The experiment did make me think of the Planet of the Apes movies from back in the 70s. I remember going to a Planet of the Ape marathon back when I was 15. I think I watched five Planet of the Apes films in a row -- Planet of the Apes, Beneath Planet of the Apes, Escape from Planet of the Apes, Conquest of Planet of the Apes and Battle for Planet of the Apes. 

That Roddy McDowell was one underrated actor. I don't admit this very often, but when Escape from Planet of the Apes came out in 1971, I kind of had a crush on one of the chimpanzees --Zira. And when I say a crush on the chimpanzees, I literally mean Zira the character, not Kim Hunter the actress who played Zira. Give me a break, I was 12. 

 Well, enough monkey business.

Thursday, September 18, 2008


Damn. August 4 was my 4th Blogaversary, and it blipped by me unnoticed. I think it had something to do with my son being born. Funny how life has this way of taking priority over blogging.

Anyway, I've been at this for four years now. It seems like 40. And it seems like four days. Time has no meaning in a blog. And a great deal has happened in four years. I got engaged, married, sold a house, bought a house, turned 50 and had two children. I'd say that it has been a pretty eventful time.

I didn't even know what a blog was when I stumbled into blogging. I'd been slogging away with my own Web page before that, writing HTML and then experimenting with programs like Dreamweaver to create pages. As irritating as can be, it is still light years ahead of hard coding pages with HTML.

Having been blogging for four years, I still can't really tell you what purpose it serves. Sure, it provides an easy and cheap (translate in most cases to free) outlet for writers and artists to publish. But at the same time, people tend to value things according to how much they pay for them. And with 14 million (give or take a few million) blogs out there spewing words for free, trying to get someone to read your blog and take you seriously as a writer is about as easy as a Jehovah's Witness making money selling Watchtower religious pamphlets in Las Vegas.

I suppose blogging is a social experiment more than anything else. Most people seem to stumble into it the way I did and get overwhelmed by the immensity of the blog community. It's a world with it's own rules, language and social pitfalls. There are trolls, lurkers, flame wars, stalkers and other virtual bogeymen. Since it is a one and two-dimensional world primarily of written words, it is fraught with misunderstandings and miscommunications. People make friends, enemies, allies and foes.

Blogging is carnival mirror of life.

Some people get burned out and stop blogging. Some take breaks and never come back. Some vow never to blog again and then blog the next day. I have gone days and weeks without blogging, but I have never really got tired of blogging or been tempted to stop. Maybe it is because I try not to make blogging an obligation or work.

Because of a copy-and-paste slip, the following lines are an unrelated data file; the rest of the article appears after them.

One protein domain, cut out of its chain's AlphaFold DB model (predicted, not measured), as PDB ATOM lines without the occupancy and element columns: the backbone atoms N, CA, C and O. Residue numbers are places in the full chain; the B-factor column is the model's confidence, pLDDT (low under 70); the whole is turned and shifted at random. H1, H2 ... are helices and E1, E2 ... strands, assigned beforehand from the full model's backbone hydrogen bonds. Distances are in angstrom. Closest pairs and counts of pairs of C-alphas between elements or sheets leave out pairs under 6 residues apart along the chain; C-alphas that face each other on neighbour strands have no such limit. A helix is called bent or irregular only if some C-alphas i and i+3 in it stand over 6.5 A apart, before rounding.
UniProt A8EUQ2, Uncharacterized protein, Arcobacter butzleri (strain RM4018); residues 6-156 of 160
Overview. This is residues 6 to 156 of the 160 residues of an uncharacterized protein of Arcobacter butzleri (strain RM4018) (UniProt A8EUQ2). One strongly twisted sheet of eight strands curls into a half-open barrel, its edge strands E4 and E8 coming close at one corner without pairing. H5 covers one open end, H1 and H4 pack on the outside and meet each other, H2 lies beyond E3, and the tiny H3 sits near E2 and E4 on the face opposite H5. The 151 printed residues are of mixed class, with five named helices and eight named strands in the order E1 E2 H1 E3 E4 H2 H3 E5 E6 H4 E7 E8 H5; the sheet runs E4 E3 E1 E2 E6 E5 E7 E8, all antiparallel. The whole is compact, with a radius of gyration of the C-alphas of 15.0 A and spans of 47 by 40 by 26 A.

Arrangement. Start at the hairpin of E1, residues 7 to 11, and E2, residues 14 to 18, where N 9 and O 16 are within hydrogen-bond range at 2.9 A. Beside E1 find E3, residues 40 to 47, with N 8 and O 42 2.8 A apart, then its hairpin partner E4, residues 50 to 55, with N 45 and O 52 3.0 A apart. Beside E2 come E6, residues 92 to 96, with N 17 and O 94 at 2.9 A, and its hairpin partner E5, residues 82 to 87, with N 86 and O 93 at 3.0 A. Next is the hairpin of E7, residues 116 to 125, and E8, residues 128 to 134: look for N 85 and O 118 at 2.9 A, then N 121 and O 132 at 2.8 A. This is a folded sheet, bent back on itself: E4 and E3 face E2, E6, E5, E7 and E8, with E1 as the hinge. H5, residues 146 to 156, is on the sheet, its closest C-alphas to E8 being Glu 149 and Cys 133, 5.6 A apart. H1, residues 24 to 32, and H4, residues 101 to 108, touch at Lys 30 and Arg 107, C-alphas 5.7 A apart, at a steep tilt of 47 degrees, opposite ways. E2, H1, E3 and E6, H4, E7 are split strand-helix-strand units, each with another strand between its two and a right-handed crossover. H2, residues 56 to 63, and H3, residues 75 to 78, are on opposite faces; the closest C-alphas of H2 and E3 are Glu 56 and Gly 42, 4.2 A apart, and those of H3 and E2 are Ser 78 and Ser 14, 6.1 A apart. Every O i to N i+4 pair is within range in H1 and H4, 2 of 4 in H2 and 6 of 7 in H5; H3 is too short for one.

Maybe I should write a book about blogging. I could call it Blogging for Dummies, but I tend to think that would be redundant. There is no formula for blogging. There is no plot, no real structure or format. It is the lack of a "right or wrong way to do it" that makes blogging so attractive to people. It is also why blogs will likely never be considered great literature in the classical sense.

But that is not necessarily a bad thing. All art needs to evolve. Perhaps out of the chaos and primeval ooze of blogs a new form of literature will evolve. It could be the expressionist movement or abstract art of the written word. And it may not be recognized in my lifetime as an art form.

I don't kid myself that I am a pioneer in this new way of writing. It's hard to consider yourself unique when millions of others are clicking away at the same thing. But I like to think that my blog is uniquely mine and not so much like any of the other 14 million out there.

Oh, and the sun revolves around the earth.

Monday, September 15, 2008

Perchance to dream...

Everyone thinks it is funny to ask new parents whether they are getting any sleep. Ha, ha, ha...I never get tired of that question. Of course we are getting sleep. I just comes in fits and and starts like an old Fiat. The good thing about never sleeping more than five minutes at a time is that you tend to dream a lot...even when you are awake.

But are they all dreams?

I was getting my Grande Americano at Tullys (a far superior coffee chain than Starbucks that is also based in Seattle) when I noticed the crack head who hangs out there eating raw onions and nursing a drip coffee with his bare feet up on one of the tables was wearing a straw hat ala Tom Sawyer. No one but me seemed to think this was odd. So maybe it was one of my dreams.

And I keep seeing an Asian dude with a robe walking around downtown with a bunch of freshly cut bamboo strapped to his back. I saw him on two separate occasions, so I am thinking that he probably isn't part of a dream. Yesterday was a full moon after all.

The gay nude beach my train goes by in the afternoon on my way home has been particularly active. I certainly hope that is not one of my dreams or Freud would be rolling his cigar around nodding at me. And why is it that nudists (particularly gay ones) seem to resemble Jabba the Hut?

I think Roan's teddy bear (that has a sound feature that simulates the heartbeat within the womb) sounds like the sound effects from the old computer game Doom. It has been freaking me out.

I almost put the cat in the dishwasher the other day. Fortunately he was sleeping and I got him out before the second rinse cycle.

We went to Costco over the weekend and bought a case of baby wipes, diapers, 20 rolls of paper towels, a 30 pound box of cat litter and a bottle of laundry detergent the size of a Volkswagen. I wish that had been a dream.

Somebody pinch me.

Sunday, September 14, 2008

Blogging for the Pulitzer

I really don't think they give out Pulitzer Prizes for blogging. If they do, something tells me I likely won't be on the short list to get one. I think more that five people have to read your stuff before you are considered for a Pulitzer Prize.